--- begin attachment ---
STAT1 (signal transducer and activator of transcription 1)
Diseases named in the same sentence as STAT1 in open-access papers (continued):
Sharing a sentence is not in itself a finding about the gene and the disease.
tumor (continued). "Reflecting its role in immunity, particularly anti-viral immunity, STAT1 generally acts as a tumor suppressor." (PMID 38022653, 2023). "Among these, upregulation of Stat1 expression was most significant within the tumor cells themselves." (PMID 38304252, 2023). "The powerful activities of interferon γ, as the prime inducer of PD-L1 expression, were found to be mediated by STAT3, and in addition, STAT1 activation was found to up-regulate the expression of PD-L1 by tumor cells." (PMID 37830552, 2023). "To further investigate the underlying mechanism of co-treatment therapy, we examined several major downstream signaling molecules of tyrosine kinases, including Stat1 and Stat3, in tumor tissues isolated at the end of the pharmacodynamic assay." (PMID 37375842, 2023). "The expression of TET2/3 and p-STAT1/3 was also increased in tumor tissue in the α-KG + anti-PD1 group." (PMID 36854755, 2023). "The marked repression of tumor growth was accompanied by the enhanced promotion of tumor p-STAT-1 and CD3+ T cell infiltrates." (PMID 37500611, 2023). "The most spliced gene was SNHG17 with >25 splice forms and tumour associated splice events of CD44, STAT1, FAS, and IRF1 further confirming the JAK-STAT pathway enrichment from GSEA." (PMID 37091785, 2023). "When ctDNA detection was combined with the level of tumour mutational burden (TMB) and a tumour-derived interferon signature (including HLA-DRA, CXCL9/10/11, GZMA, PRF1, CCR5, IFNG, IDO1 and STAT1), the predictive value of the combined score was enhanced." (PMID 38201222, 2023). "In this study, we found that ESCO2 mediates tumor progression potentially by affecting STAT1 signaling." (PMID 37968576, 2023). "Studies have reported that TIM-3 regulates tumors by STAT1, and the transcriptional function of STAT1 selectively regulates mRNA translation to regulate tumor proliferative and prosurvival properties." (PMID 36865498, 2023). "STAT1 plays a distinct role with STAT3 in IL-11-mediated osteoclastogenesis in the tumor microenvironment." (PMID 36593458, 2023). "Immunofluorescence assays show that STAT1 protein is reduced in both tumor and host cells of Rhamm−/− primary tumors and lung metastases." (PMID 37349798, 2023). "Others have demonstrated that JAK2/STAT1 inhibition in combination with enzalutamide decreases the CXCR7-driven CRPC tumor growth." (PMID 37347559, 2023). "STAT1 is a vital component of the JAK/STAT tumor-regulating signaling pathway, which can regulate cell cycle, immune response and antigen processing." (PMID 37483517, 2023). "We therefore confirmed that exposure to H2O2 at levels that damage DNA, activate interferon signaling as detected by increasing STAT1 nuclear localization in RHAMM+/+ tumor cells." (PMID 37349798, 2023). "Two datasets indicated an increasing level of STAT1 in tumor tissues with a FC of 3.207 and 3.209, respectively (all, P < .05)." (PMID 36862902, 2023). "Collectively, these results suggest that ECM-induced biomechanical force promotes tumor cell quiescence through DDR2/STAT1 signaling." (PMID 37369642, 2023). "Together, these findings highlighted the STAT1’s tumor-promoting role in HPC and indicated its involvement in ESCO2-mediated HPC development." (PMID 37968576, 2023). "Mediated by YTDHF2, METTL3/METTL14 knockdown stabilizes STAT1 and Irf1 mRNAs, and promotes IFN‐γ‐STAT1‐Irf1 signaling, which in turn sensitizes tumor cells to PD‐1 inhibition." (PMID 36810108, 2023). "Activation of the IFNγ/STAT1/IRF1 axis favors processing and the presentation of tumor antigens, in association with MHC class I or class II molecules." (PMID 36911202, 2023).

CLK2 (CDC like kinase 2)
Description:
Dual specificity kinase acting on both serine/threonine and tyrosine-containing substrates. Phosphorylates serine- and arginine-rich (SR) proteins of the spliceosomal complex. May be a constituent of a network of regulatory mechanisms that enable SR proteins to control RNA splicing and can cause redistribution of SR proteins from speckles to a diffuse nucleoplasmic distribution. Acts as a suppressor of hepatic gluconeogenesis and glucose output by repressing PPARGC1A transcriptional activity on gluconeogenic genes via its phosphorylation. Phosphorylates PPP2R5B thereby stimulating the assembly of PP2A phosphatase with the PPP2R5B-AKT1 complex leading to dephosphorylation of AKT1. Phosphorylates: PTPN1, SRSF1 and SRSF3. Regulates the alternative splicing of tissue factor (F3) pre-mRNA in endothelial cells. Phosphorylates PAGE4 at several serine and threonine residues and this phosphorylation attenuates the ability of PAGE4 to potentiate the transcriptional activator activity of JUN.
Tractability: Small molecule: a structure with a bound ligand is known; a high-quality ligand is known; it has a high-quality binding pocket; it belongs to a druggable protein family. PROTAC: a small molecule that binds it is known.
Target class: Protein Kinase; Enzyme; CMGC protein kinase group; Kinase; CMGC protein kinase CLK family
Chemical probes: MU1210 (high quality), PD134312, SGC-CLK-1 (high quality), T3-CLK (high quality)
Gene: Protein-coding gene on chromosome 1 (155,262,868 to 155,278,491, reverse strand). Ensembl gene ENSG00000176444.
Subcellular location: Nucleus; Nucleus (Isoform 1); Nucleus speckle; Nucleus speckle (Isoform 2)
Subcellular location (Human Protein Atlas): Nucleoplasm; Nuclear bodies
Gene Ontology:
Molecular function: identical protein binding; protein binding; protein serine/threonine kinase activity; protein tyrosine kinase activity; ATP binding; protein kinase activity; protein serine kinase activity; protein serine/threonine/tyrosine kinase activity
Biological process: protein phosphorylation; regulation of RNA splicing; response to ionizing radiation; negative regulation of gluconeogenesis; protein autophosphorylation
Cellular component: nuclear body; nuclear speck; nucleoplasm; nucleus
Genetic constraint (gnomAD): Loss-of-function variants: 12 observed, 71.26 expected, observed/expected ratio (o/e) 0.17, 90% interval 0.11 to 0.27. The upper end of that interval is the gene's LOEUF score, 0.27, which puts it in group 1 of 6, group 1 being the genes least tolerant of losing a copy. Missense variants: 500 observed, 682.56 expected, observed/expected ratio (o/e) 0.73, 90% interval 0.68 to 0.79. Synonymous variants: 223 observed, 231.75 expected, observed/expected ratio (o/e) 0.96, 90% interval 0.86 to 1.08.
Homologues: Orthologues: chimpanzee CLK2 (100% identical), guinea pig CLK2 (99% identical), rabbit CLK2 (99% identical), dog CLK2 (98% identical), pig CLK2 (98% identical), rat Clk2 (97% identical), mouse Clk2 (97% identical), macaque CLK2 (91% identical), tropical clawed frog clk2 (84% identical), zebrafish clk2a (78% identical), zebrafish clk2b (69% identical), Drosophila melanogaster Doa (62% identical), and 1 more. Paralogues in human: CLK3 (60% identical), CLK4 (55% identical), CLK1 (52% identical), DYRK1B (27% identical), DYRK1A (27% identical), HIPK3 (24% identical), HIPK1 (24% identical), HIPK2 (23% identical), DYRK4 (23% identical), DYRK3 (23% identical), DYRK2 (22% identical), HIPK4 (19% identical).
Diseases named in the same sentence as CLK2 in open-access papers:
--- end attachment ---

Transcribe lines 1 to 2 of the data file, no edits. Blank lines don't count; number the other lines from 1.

STAT1 (signal transducer and activator of transcription 1)
Diseases named in the same sentence as STAT1 in open-access papers (continued):